White swans, swirling in like giant snowflakes on Arctic breezes, serve as elegant reminders of a natural world that doesn’t recognize political boundaries.

Naturalist Jim McCormac writes a column for The Dispatch on the first, third and fifth Sundays of the month. He also writes about nature at www.jimmccormac.blogspot.com.

Sunday, November 25, 2018

A photographic amble through a prairie marsh

Battelle Darby Metro Park, as seen from Google Earth. This is just a snippet of the sprawling 7,000 acre park, but this patch is my favorite spot. It is a recently restored wet prairie, and the transformation from barren croplands to vibrant prairie has been remarkable to watch.

A few times a year, I'll get here and always take the "Teal Trail", as outlined in red. It's about a mile and three-quarter hike, and passes by great habitat. I always find interesting animals along this path, and today was no exception.

Fog-enshrouded prairie just before sunrise. A distant pair of duetting great horned owls and a pack of singing coyotes provided the soundtrack. Lapland longspurs were passing overhead, giving their melodious whistles and dry rattles, and a pair of northern harriers was hunting the meadow.

While shooting animals was my main mission, the early morning light and fog was just too beautiful to not fully drink in, so I grabbed 16-35mm and 70-200mm lenses (Canon, of course), and set out to make some images of the landscape. It was still too dark for good animal photography work, anyway.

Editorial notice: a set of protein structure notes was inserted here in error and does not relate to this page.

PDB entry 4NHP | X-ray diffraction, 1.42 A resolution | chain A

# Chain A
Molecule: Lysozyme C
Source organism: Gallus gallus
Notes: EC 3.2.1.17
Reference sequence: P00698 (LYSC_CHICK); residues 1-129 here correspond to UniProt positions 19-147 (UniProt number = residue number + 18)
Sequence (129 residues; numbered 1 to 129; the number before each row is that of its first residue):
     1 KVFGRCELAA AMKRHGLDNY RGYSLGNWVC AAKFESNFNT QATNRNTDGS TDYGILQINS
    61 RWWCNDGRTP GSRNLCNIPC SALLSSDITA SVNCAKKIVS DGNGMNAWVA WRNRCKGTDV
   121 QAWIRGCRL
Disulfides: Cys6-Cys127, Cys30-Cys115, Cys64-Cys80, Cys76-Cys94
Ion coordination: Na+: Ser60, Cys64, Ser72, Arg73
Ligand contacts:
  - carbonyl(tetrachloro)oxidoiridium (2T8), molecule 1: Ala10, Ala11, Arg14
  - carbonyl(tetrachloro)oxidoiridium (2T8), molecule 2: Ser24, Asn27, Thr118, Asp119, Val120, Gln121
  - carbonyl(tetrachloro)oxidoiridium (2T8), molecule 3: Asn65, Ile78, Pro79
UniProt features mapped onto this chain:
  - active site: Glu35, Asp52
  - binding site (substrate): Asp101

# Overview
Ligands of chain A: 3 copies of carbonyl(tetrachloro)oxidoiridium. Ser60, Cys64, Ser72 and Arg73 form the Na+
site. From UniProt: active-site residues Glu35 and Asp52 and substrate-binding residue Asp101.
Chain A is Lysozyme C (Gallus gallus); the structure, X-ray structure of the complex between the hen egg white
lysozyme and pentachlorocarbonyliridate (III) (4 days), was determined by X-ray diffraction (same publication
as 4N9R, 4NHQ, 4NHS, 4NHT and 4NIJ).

Last time I was in this spot - many months prior - cattails were starting to dominate this marsh. Not now. Muskrats have stepped up to the plate and opened the marsh back up. Their conical lodges were quite conspicuous, and so were the aquatic mammals as they swam about harvesting plant material and mud as they labored on their lodges.

After taking this shot, I returned to the vehicle for some heavy artillery: my tripod-mounted Canon 800mm lens linked to the Canon 5D IV, and attached to a Black Rapid strap around my neck was the Canon 5DSR and 500mm f/4 lens. The latter setup is so light it can easily be handheld for birds in flight, or that are within the 800's minimum focusing distance of 19 feet. The Black Rapid strap makes carrying a camera much easier, even a fairly heavy one. It distributes the weight in a balanced manner, and takes all the pressure off the toter's neck and shoulders. More about these straps HERE.

While gear like that isn't cheap, the big telephotos are worth their weight in gold when stalking wildlife. My main game when out on solo missions like this is to try and locate the quarry before they see me, or at least approach subjects in a way that doesn't overly disturb them and allows me to get fairly close. With big lenses one doesn't have to get too near, and thus the critters will often go about their business as they normally would. This always leads to better shots, and is better for the critters.

A muskrat melds glop from the marsh bottom into his lodge. When it dries, it will help anchor the cattail bulwark in place. The industrious little beast made about a trip every two minutes, returning with construction material.

Muskrats are much maligned (like chipmunks), and that's a shame. Much of the vitriol directed at them is due to problems they create with people's structures, such as dikes. Muskrat can be enthusiastic tunnelers and over time their burrows can undermine levees. But in the big picture these mammals are an important part of a mixed-emergent marsh community and a keystone species. Their handiwork creates diversity in a wetland's plant community, thus increasing habitat diversity. This in turn spawns a spike in the abundance and diversity of other animals, everything from dragonflies to ducks. And it's no mystery why mink abound here - the large weasels prey on muskrat.